By BETO HOYOS
Robin Williams will forever be remembered as one the most versatile actors the world has known. His career spanned multiple generations and touched the hearts of millions. He made his battle with depression and addiction widely known through his stand-up shows as well as his on screen performances. His initial burst onto the scene was as Mork from Ork, first in an episode of Happy Days, and the popularity of the character led to the creation of the show Mork and Mindy. He continued to make his name known as a comedic actor but more serious roles would allow Williams to really blossom as an actor. I remember seeing Williams in the 90’s in family friendly movies such as Jumanji, Mrs. Doubtfire and as the Genie in Aladdin. It was an unfortunate turn of events when the world heard of the actors passing, but as fans it’s important to celebrate the joy he spread to the world. Williams will forever be one of my favorite actors and I hope the world can remember all he achieved and not how he died.
- Good Will Hunting (1997): This film helped Williams earn his first and only Academy Award for best supporting actor. The plot centers on Will Hunting (Matt Damon), a young man working as a janitor at MIT, who is practically a genius. Hunting gets into some trouble with the law and attends therapy with a psychiatrists (Sean Maguire) played by Williams. Maguire begins to break through to Hunting and in time allows Hunting to see that he is a victim of his inner demons. In return, Hunting challenges Maguire to take a look at his life and helps him move on from the death of his wife. Maguire decides to travel the world and Hunting drives across country to reunite with an old girlfriend. Ben Affleck and Matt Damon originally intended the screenplay to be a thriller but the president of Castle Rock Entertainment at the time encouraged them to drop the thriller aspect so the film could focus on the relationship between Hunting and Maguire.
- Aladdin (1992): Perhaps one of the most known Disney characters of all time has to be the Genie. Ironically enough Williams did not want his name or image to be used in marketing. The part of the Genie was intentionally written for the comic and initially Williams was resistant to do the role but after the director put together a reel of the Genie doing Williams’ stand-up acts, Williams found it so funny that he climbed on board. The things that make the Genie so memorable are the same things that make Williams so memorable. Aladdin was released during a period known as the Disney Renaissance, a period that released some of the most memorable and most beloved Disney films in the company’s history. Many of which go into the Disney Vault for decades at a time.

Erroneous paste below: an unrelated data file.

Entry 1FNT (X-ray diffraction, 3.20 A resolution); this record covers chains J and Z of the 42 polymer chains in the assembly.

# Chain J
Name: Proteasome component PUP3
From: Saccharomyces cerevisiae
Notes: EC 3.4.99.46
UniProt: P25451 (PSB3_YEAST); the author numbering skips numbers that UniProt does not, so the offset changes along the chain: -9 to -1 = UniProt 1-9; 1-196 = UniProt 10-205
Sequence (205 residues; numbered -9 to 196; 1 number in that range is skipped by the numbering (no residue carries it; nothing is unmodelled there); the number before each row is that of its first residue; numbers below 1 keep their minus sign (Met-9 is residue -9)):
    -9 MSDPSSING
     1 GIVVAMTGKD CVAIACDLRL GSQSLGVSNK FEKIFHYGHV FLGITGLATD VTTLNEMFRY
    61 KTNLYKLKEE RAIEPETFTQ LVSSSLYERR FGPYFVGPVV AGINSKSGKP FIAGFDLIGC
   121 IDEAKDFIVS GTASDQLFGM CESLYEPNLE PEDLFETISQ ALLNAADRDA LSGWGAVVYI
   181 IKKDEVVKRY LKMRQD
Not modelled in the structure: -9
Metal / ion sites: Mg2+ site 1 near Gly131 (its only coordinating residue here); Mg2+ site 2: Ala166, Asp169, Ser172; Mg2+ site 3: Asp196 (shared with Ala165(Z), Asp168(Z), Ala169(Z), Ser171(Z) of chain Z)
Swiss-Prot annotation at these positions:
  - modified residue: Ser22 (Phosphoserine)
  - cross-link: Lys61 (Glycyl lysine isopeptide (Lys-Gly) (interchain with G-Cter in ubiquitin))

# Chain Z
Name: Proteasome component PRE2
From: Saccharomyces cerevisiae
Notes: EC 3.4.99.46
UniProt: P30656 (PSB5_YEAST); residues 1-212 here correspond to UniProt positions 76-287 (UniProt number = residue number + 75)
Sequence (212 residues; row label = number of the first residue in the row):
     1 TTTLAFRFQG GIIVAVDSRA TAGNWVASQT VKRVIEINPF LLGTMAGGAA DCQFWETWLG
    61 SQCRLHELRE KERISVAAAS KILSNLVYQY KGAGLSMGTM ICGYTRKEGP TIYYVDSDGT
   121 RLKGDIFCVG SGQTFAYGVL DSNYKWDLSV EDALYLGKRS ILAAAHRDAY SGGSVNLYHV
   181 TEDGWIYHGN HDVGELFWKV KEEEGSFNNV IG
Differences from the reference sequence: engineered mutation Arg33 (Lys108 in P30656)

- Mrs. Doubtfire (1993): As a child and even now as an adult I find this film all around enjoyable. It’s not a super funny, laugh out loud, type of movie but at the end it is a feel good story. Williams plays Daniel Hillard an unemployed but talented voice actor who is a devoted father to his three kids. Hillard’s wife (Sally Field) thinks he is irresponsible and immature and decides to file for divorce. He fears he won’t be able to spend time with his kids so Hillard uses the help of his makeup artist brother to construct the disguise that brings Mrs. Euphengenia Doubtfire to life so he can pass off as an elderly nanny. The filming took place in San Francisco, and following the actors death the location of the house in the movie became an impromptu memorial. Also, because of a line in this movie every time it’s hot outside and I start sweating I like to say “Oh dear, I’m melting like a snow cone in Phoenix”. If you don’t know what I’m talking about then go watch the movie.
- Dead Poets Society (1989): This film brought forward the idea of “Carpe Diem” to a new generation. Williams portrayed an unorthodox English teacher in aristocratic 1959 New England, John Keating, who challenges his students to look at the world in a different perspective. Keating would tell his students to seize the day and to challenge the establishment and to “be wise, not stupid.” This movie was nominated for numerous awards and won the Academy Award for best original screenplay in 1990, an excellent year I might add. Films like this gave the world a look at the emergence of Williams as a dramatic actor. Fans saw a calmer, heartfelt performance, a performance which broke down the image of Williams being only a comic actor. In 1990 the Washington Post reviewer said that Williams gave a “nicely restrained acting performance.” This is a movie that really has to be watched in order to be understood.